Breach is a first person shooter developed by Atomic Games. It’s available on the XBLA for 1200 Microsoft points. The publisher provided us with a copy of the game for reviewing purposes.

There’s a moment ever-so-often in any shooter experience when know your enemy is behind a wall, and you’re at that wall, and there’s just one entrance. Death lies in the doorway, but victory lies beyond it, so what do you do? Well, if you’re playing Breach, you just blow up the whole darn wall! Breach brings total brick-by-brick destruction, active cover and authentic tactics all being played in 16 player team modes to the Xbox LIVE Arcade in a powerful way.At first sight Breach is very straight forward, you have a gun, your friends also have guns, and you point them at the people you don’t like that also have guns. There’s a progression system which gives you perks, gadgets and new weapons based on which class you use (of which there are five). Breach also features three objective-based game modes and two deathmatch-style modes. In Infiltration teams compete to control objective locations for points ; in Convoy, one team must facilitate the passage of a convoy from checkpoint to checkpoint; in Retrieval teams must capture bio weapons to score points. Those three objective gametypes are where Breach shines, but there’s also a score-based Team Deathmatch and a one-life Sole Survivor mode.

That’s where the “more of the same” ends. From there, Breach sports a quick and painless active cover system that really helps the flow of gameplay feel more realistic and tactical. Along with that you can take out catwalks, bridges or even entire buildings all within the game’s engine if you so choose or if it gives you that element of surprise needed to turn the tables.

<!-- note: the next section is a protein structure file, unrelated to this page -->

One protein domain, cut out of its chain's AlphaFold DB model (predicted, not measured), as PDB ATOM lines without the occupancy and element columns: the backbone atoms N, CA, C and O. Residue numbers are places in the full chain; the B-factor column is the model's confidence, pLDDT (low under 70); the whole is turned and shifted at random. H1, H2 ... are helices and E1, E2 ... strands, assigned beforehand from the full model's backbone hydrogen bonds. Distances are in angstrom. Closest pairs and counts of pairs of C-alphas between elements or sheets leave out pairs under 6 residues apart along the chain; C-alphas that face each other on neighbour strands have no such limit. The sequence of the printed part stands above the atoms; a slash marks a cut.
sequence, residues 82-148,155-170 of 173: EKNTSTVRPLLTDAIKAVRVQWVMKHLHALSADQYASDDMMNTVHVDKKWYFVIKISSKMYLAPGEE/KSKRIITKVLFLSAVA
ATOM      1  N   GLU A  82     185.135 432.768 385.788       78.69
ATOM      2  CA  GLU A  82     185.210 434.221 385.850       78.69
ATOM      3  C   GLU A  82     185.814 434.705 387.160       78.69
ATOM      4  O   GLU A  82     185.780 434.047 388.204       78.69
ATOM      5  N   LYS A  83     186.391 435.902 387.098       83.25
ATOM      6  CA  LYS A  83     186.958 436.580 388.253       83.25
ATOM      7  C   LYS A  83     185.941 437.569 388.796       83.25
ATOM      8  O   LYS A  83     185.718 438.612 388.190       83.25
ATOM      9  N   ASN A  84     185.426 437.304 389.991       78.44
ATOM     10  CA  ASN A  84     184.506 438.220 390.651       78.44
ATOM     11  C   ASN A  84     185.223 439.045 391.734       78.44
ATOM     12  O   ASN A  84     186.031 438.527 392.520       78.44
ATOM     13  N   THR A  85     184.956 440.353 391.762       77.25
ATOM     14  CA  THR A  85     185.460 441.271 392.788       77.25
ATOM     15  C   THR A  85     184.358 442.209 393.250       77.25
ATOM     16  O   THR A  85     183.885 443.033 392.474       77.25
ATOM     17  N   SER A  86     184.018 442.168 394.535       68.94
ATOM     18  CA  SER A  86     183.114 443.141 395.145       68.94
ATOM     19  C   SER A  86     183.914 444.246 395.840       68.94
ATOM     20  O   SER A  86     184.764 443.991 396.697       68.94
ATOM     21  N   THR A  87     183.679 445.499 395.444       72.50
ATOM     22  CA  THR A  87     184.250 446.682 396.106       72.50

Here’s what we liked:

The Ebb and Flow of Combat: Breach holds its own against the likes of Call of Duty or Battlefield:  Bad Company 2 with solid gameplay. Going into combat situations is fun, the controls are tight and there’s plenty of options available when attempting to approach a difficult situation. Destroy a wall, or just barge right in, toss a smoke grenade or rely on covering fire to advance; no matter the situation, Breach’s combat really rewards strong team tactics. Aside from that, using breach charges to blow up ceilings or walls is immensely satisfying, especially if you get a kill or two out of it.

Diverse Game Mode Selection: The size of an XBLA title can often be crippling, allowing only for a couple modes, but Breach doesn’t let size stop them and manages in a whole five different modes. Each of the three objective modes are incredibly different from each other; Infiltration focuses on constant attack and defend, allowing players to play the role that they shine in and making use of different class specialties, while Convoy is all about the hard push to success with the intensity of battle focused right at the tip of the convoy. No matter what game mode you play in Breach, there is fun to be had and a challenge to be overcome.